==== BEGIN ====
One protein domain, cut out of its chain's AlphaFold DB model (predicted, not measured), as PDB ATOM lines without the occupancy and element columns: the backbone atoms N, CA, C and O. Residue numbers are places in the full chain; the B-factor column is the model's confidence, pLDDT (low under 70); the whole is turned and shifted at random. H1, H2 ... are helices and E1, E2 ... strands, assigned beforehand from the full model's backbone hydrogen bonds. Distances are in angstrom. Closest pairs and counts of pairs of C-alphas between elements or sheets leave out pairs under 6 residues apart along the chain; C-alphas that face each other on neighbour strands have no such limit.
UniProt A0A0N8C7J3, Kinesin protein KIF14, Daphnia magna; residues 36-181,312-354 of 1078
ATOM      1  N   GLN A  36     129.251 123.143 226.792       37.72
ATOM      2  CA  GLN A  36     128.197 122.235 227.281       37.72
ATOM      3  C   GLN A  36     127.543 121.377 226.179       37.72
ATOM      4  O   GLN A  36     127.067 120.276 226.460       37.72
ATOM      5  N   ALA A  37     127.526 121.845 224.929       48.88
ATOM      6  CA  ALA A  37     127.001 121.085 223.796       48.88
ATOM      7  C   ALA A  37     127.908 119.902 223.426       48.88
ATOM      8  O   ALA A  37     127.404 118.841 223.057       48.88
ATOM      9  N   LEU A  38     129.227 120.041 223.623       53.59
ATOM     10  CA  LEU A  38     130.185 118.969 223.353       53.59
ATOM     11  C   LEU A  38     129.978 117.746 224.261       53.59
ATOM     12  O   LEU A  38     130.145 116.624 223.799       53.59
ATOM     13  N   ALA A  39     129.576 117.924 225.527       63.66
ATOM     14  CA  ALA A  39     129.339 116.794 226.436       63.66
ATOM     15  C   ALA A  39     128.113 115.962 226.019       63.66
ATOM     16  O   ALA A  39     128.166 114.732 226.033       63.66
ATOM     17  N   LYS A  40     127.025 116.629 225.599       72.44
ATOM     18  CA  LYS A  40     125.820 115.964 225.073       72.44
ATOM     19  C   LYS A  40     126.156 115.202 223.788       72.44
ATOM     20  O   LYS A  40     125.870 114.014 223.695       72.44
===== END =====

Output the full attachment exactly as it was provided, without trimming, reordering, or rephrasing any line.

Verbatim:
One protein domain, cut out of its chain's AlphaFold DB model (predicted, not measured), as PDB ATOM lines without the occupancy and element columns: the backbone atoms N, CA, C and O. Residue numbers are places in the full chain; the B-factor column is the model's confidence, pLDDT (low under 70); the whole is turned and shifted at random. H1, H2 ... are helices and E1, E2 ... strands, assigned beforehand from the full model's backbone hydrogen bonds. Distances are in angstrom. Closest pairs and counts of pairs of C-alphas between elements or sheets leave out pairs under 6 residues apart along the chain; C-alphas that face each other on neighbour strands have no such limit.
UniProt A0A0N8C7J3, Kinesin protein KIF14, Daphnia magna; residues 36-181,312-354 of 1078
ATOM      1  N   GLN A  36     129.251 123.143 226.792       37.72
ATOM      2  CA  GLN A  36     128.197 122.235 227.281       37.72
ATOM      3  C   GLN A  36     127.543 121.377 226.179       37.72
ATOM      4  O   GLN A  36     127.067 120.276 226.460       37.72
ATOM      5  N   ALA A  37     127.526 121.845 224.929       48.88
ATOM      6  CA  ALA A  37     127.001 121.085 223.796       48.88
ATOM      7  C   ALA A  37     127.908 119.902 223.426       48.88
ATOM      8  O   ALA A  37     127.404 118.841 223.057       48.88
ATOM      9  N   LEU A  38     129.227 120.041 223.623       53.59
ATOM     10  CA  LEU A  38     130.185 118.969 223.353       53.59
ATOM     11  C   LEU A  38     129.978 117.746 224.261       53.59
ATOM     12  O   LEU A  38     130.145 116.624 223.799       53.59
ATOM     13  N   ALA A  39     129.576 117.924 225.527       63.66
ATOM     14  CA  ALA A  39     129.339 116.794 226.436       63.66
ATOM     15  C   ALA A  39     128.113 115.962 226.019       63.66
ATOM     16  O   ALA A  39     128.166 114.732 226.033       63.66
ATOM     17  N   LYS A  40     127.025 116.629 225.599       72.44
ATOM     18  CA  LYS A  40     125.820 115.964 225.073       72.44
ATOM     19  C   LYS A  40     126.156 115.202 223.788       72.44
ATOM     20  O   LYS A  40     125.870 114.014 223.695       72.44